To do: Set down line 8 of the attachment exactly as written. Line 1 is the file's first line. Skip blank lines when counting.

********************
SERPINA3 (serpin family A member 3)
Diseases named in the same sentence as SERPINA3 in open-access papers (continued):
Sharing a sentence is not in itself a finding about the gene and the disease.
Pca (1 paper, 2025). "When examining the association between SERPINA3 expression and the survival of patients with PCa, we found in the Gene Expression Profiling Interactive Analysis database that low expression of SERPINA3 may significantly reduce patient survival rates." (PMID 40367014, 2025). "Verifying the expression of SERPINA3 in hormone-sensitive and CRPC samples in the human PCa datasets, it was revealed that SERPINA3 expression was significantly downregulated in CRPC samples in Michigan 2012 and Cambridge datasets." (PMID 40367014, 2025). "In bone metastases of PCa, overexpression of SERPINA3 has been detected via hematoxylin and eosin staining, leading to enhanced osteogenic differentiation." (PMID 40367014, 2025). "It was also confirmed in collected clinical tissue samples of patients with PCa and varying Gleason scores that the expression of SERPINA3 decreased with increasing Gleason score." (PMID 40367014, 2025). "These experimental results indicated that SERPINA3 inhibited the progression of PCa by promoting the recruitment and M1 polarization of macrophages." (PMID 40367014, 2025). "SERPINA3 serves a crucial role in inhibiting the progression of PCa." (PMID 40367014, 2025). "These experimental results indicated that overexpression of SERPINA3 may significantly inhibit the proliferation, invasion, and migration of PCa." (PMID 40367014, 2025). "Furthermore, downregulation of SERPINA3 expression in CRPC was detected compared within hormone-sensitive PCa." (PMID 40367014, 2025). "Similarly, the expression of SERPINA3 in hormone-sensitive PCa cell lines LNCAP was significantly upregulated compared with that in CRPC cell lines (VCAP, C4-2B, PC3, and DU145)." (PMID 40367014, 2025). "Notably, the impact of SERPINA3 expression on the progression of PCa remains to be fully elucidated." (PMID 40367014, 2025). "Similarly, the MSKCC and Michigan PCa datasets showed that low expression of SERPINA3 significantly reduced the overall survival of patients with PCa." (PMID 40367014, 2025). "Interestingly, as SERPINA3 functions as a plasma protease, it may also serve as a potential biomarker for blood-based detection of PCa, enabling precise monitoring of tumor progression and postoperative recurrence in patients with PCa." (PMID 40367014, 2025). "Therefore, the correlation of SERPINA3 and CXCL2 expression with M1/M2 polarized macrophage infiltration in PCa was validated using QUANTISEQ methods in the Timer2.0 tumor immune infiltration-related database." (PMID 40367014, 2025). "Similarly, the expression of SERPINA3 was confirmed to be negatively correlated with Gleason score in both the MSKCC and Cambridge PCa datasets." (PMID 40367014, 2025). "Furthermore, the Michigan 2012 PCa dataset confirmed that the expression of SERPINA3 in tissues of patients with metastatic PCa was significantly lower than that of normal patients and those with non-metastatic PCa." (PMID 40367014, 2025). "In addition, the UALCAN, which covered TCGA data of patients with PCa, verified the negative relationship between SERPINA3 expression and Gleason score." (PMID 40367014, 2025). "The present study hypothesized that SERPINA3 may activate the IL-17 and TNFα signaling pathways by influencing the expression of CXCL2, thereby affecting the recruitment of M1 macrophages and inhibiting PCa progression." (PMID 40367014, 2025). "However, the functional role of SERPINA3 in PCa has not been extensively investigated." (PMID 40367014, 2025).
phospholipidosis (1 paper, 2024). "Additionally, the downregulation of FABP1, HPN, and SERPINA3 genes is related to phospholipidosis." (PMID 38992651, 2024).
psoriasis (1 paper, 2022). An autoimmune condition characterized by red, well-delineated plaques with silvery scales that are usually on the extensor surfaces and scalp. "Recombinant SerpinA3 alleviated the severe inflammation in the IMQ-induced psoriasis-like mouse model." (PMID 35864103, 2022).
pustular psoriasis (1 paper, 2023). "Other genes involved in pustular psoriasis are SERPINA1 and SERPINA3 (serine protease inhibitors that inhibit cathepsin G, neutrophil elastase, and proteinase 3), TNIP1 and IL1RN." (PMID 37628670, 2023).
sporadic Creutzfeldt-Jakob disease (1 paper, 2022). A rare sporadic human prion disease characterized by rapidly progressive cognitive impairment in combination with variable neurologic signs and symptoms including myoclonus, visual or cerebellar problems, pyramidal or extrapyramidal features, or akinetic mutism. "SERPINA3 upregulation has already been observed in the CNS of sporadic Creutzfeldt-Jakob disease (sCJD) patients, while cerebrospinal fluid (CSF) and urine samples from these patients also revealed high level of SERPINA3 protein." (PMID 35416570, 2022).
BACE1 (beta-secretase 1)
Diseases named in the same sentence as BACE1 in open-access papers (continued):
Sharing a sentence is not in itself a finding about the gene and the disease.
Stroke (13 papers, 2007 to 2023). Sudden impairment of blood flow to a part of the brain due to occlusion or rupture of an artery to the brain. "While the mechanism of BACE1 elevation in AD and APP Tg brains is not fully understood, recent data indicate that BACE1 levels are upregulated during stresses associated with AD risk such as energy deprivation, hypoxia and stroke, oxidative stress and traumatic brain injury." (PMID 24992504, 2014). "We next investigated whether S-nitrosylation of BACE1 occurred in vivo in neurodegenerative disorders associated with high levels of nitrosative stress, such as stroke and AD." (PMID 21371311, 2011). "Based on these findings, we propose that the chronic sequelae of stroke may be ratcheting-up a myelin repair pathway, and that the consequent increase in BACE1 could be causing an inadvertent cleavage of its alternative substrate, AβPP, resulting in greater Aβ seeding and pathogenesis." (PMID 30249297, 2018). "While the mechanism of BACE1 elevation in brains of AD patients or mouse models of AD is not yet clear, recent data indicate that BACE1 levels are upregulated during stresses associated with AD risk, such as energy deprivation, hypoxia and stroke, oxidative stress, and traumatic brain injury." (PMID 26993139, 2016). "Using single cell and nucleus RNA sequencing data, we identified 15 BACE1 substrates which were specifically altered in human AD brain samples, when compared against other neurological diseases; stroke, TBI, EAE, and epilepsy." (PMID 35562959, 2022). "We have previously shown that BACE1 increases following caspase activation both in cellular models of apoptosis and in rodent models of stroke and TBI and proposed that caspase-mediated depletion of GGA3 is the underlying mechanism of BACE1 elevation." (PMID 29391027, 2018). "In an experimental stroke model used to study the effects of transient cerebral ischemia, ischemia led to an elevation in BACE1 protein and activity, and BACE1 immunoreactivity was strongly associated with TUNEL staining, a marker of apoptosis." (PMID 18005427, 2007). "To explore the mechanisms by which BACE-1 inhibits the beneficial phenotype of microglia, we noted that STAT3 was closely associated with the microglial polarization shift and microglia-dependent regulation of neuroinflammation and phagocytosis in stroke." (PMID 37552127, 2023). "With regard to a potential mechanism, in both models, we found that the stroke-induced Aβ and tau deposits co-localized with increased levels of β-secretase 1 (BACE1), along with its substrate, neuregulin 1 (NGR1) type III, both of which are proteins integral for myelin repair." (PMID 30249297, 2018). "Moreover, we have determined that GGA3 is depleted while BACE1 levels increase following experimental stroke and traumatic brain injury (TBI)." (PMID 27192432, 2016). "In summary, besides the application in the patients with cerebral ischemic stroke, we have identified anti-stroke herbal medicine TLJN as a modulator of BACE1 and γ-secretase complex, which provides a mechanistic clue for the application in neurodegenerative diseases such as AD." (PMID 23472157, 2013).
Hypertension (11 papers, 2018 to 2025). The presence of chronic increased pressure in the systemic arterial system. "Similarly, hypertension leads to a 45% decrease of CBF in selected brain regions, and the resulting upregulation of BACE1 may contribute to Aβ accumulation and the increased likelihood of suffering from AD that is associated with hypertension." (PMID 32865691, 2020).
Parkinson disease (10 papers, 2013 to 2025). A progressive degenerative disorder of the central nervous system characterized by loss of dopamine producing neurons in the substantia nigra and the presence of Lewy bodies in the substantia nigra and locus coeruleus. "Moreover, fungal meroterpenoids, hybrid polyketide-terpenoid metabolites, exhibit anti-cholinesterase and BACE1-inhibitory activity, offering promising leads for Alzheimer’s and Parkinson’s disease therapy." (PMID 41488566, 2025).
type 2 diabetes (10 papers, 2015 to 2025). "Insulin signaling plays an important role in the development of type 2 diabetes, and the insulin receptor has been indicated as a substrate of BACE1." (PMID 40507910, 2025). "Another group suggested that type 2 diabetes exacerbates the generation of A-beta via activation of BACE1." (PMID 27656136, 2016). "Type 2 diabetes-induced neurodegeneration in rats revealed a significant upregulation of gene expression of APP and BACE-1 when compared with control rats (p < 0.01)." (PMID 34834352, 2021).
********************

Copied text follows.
sporadic Creutzfeldt-Jakob disease (1 paper, 2022). A rare sporadic human prion disease characterized by rapidly progressive cognitive impairment in combination with variable neurologic signs and symptoms including myoclonus, visual or cerebellar problems, pyramidal or extrapyramidal features, or akinetic mutism. "SERPINA3 upregulation has already been observed in the CNS of sporadic Creutzfeldt-Jakob disease (sCJD) patients, while cerebrospinal fluid (CSF) and urine samples from these patients also revealed high level of SERPINA3 protein." (PMID 35416570, 2022).